Soon after he reached New Delhi, Austin, in a Twitter post, said: “Thrilled to be here in India. The breadth of cooperation between our two nations reflects the significance of our major defense partnership, as we work together to address the most pressing challenges facing the Indo-Pacific region.”

The reference to “the most pressing challenges” in the Indo-Pacific region is aimed at China’s belligerence in the Indo-Pacific region and beyond. Modi’s reference to democracy, and commitment to a rules-based order is also a veiled reference to Beijing.

The conversation took place hours after a public spat between top US and Chinese officials at a meeting in Alaska.

Austin’s arrival in New Delhi marks the first visit by a senior official of the Biden administration which came to power in January.

He will meet his Indian counterpart, Defence Minister Rajnath Singh, on Saturday. He will also visit the National War Memorial at India Gate and will be accorded a ceremonial guard of honour.

The visit comes days after the first-ever summit of the leaders of the Quadrilateral grouping, the Quad. The March 12 summit was attended by President Biden, Prime Minister Narendra Modi, Japan’s Prime Minister Yoshihide Suga and Australian Prime Minister Scott Morison.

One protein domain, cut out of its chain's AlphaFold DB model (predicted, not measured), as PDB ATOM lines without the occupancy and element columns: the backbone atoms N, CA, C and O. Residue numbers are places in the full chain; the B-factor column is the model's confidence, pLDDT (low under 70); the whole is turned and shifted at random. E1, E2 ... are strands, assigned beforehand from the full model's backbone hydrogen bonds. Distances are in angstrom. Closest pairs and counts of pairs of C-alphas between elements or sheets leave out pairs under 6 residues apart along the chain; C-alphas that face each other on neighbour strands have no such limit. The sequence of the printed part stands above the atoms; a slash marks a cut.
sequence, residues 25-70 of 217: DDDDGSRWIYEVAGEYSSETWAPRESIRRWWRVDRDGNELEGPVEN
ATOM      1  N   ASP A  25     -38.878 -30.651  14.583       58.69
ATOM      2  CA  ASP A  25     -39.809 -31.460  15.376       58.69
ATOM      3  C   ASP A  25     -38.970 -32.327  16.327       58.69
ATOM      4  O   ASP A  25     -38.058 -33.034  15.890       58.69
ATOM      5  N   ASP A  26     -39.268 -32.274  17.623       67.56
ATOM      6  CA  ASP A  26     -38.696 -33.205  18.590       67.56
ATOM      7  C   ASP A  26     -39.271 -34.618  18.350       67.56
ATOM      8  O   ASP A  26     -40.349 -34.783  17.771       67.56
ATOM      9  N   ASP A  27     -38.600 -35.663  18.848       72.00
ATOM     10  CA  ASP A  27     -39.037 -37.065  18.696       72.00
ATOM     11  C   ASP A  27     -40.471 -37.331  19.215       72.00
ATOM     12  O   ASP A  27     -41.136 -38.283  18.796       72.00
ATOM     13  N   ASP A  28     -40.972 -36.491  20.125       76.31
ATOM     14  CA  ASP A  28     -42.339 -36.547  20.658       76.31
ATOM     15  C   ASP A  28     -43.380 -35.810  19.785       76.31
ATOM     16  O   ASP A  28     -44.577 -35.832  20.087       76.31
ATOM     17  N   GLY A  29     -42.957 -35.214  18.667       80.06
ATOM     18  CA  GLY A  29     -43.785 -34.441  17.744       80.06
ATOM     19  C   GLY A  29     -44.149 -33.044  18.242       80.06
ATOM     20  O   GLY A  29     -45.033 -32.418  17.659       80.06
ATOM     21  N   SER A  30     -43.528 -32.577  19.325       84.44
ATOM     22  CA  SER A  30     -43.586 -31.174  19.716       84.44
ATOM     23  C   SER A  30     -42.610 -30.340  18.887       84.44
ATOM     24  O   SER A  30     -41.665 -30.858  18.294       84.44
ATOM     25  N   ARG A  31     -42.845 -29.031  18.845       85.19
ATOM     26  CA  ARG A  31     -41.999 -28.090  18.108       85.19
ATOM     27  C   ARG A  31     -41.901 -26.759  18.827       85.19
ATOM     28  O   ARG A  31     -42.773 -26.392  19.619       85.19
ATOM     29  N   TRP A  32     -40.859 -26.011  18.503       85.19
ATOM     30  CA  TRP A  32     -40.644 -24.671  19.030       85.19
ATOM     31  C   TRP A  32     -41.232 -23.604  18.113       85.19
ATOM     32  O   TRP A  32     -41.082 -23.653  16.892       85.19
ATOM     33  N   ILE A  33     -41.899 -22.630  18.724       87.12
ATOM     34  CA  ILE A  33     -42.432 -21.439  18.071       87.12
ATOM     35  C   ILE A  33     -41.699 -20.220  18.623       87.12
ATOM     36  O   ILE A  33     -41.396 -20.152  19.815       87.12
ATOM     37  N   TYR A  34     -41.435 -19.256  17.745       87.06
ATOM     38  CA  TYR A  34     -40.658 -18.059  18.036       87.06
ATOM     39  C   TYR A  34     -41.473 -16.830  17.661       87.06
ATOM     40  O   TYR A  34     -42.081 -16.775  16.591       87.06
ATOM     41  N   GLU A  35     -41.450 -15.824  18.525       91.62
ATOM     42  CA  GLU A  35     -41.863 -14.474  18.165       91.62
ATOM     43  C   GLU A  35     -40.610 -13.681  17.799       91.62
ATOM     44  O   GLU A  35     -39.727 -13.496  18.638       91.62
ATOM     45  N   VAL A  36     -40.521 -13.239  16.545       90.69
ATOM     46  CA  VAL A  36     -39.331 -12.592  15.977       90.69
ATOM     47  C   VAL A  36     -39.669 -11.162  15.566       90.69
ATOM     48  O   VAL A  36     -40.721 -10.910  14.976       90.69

On Wednesday, Senator Bob Menendez, chairman of the US Senate Foreign Relations Committee, wrote to Austin ahead of his India visit, raising the Indian purchase of S-400 missile systems from Russia.

“If India chooses to go forward with its purchase of the S-400, that act will clearly constitute a significant, and therefore sanctionable, transaction with the Russian defence sector under Section 231 of CAATSA. It will also limit India’s ability to work with the US on development and procurement of sensitive military technology. I expect you to make all of these challenges clear in conversations with your Indian counterparts,” Menendez wrote.

He urged Austin to “raise democracy and human rights concerns in your discussions with the Indian government” and mentioned that “we must acknowledge that the partnership is strongest when based on shared democratic values and the Indian government has been trending away from those values”.